South Carolina Gov. Henry McMaster has the authority to temporarily appoint a new chairman of the board for a state-owned utility without the Legislature’s permission whenever lawmakers aren’t in session, the state Supreme Court ruled Tuesday.
McMaster and the state Senate clashed over the governor’s pick of Attorney General Charlie Condon to be chairman of Santee Cooper in March.
Senators didn’t vote on the appointment before leaving Columbia in June — some felt it was an intentional snub — so McMaster used his recess appointment power to seat Condon directly on the board in July.
Senators argued to the justices that the chairman position came open in December 2017 so McMaster’s power to appoint without Senate approval ended days later when lawmakers came back in January.
But in Tuesday’s ruling , the justices said McMaster’s power is valid any time there is an opening. The only check is if the Senate rejects the governor’s appointment when they return to session, he can’t appoint the same person again after they adjourn.
The justices also suggested the Senate had no legal basis to sue the governor in this case at all. Republican Senate President Pro Tem Hugh Leatherman of Florence did not get the approval of the entire Senate before filing the suit, but the justices said they could not consider that matter because McMaster’s lawyers did not bring it up.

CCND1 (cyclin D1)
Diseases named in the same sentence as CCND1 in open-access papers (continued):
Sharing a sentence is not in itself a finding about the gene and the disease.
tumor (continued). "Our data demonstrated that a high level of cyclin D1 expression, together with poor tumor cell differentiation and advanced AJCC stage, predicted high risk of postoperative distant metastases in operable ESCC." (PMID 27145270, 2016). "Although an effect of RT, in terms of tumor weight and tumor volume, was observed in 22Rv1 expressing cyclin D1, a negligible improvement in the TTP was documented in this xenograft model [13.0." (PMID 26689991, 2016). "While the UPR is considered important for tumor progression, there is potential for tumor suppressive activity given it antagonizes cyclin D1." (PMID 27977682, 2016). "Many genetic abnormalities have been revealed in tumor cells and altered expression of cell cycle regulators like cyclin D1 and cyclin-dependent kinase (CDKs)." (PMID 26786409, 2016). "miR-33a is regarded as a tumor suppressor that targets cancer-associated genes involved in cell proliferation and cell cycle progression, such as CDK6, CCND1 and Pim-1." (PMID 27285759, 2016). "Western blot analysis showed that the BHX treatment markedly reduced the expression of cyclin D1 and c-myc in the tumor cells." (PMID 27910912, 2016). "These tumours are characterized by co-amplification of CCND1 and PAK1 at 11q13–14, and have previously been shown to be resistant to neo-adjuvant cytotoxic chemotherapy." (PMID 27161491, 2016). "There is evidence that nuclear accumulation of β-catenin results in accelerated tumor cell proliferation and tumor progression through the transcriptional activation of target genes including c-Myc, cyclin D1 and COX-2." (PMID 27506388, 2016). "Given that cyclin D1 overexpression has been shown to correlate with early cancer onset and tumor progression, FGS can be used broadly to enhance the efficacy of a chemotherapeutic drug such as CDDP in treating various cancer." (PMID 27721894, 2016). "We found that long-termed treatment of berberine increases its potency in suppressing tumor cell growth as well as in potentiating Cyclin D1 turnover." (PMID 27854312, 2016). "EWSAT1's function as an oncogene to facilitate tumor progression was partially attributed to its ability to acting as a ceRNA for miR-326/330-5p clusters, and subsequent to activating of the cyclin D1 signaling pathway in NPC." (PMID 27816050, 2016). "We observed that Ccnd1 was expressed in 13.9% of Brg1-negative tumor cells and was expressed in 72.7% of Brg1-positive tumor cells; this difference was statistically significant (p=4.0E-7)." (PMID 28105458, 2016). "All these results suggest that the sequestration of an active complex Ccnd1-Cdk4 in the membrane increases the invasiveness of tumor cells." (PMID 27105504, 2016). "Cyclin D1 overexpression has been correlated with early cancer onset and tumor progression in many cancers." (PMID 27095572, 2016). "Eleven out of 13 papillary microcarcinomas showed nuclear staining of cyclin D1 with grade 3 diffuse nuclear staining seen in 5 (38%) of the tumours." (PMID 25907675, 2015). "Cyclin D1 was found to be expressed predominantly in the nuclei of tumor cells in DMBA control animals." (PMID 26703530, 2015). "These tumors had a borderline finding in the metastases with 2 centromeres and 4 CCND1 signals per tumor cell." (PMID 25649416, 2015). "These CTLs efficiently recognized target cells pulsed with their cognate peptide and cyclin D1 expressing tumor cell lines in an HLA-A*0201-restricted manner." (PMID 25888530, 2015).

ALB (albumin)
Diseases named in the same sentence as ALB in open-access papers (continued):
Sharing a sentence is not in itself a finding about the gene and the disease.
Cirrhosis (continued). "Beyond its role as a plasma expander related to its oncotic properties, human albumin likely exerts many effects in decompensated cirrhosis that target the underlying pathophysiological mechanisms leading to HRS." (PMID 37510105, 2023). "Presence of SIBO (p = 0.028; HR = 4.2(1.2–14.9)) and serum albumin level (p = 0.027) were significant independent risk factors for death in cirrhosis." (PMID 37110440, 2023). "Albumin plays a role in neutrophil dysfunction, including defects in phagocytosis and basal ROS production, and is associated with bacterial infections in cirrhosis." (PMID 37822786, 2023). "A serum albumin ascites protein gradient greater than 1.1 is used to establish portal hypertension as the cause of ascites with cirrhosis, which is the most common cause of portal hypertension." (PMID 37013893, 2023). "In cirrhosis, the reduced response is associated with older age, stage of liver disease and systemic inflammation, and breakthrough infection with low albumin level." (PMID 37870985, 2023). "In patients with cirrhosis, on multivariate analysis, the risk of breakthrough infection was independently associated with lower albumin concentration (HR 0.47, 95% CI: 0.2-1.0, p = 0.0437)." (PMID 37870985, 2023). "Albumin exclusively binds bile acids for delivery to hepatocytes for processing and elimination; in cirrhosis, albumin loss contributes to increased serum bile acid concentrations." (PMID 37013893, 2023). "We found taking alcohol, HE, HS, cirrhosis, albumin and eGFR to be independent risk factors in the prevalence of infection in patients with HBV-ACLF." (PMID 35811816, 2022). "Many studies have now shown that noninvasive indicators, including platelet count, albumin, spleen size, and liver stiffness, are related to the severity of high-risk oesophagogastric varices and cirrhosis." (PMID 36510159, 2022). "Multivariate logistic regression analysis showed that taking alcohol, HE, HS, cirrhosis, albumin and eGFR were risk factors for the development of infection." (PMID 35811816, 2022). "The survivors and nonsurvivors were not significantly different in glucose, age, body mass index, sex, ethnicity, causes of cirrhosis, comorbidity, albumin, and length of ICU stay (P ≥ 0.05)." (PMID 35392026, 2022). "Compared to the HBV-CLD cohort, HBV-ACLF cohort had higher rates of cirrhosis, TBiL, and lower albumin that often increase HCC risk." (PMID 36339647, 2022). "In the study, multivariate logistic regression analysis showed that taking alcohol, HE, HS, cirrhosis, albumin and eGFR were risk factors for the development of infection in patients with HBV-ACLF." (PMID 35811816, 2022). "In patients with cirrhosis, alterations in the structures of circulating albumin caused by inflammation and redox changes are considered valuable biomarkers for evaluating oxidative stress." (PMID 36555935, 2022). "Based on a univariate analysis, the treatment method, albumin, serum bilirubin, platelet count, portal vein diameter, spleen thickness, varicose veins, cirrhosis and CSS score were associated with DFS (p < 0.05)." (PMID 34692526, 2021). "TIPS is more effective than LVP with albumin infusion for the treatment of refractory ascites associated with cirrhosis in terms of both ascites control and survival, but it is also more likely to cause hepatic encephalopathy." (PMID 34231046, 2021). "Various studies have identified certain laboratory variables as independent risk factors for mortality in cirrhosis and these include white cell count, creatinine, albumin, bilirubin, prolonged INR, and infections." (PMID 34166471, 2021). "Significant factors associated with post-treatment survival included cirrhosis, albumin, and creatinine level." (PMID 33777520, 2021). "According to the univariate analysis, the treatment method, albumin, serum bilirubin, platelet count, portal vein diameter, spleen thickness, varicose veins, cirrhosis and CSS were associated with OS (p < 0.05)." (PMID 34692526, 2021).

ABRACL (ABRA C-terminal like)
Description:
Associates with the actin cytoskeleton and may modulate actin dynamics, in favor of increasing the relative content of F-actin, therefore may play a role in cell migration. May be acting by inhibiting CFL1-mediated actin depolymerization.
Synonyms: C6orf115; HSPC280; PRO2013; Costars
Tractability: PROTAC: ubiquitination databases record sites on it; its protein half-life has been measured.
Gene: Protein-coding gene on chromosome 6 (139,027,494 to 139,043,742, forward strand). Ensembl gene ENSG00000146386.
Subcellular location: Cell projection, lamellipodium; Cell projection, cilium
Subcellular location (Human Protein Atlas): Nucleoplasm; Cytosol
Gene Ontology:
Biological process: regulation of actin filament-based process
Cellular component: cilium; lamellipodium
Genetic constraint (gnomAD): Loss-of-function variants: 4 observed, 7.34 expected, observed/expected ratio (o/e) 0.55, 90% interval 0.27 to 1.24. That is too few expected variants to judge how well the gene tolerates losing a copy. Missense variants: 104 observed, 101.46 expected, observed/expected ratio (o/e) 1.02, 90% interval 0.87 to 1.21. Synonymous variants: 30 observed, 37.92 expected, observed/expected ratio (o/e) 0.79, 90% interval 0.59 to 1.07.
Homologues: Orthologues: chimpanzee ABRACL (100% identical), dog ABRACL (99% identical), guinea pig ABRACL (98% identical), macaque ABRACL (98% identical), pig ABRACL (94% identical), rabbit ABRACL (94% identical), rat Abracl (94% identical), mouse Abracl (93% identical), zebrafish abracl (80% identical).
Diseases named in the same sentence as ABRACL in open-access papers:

The ruling was unanimous and signed by all the justices.
McMaster wants to sell Santee Cooper because the state-owned utility is about $8 billion in debt. About half the money went to design and early construction work on a pair of nuclear reactors which never produced power. Santee Cooper was the minority partner in the deal with privately owned SCANA Corp. and its subsidiary South Carolina Electric & Gas.
A committee of senators and House members are currently seeking bids for the state utility. Santee Cooper can’t be sold without the General Assembly’s approval.
Condon will lead with transparency and accountability during a critical time for Santee Cooper, McMaster said in a statement after the ruling.
“It is critical that we have a steady hand at the helm while we determine the best path forward for Santee Cooper and its customers, and the Supreme Court’s ruling ensures that we will have just that,” the governor said.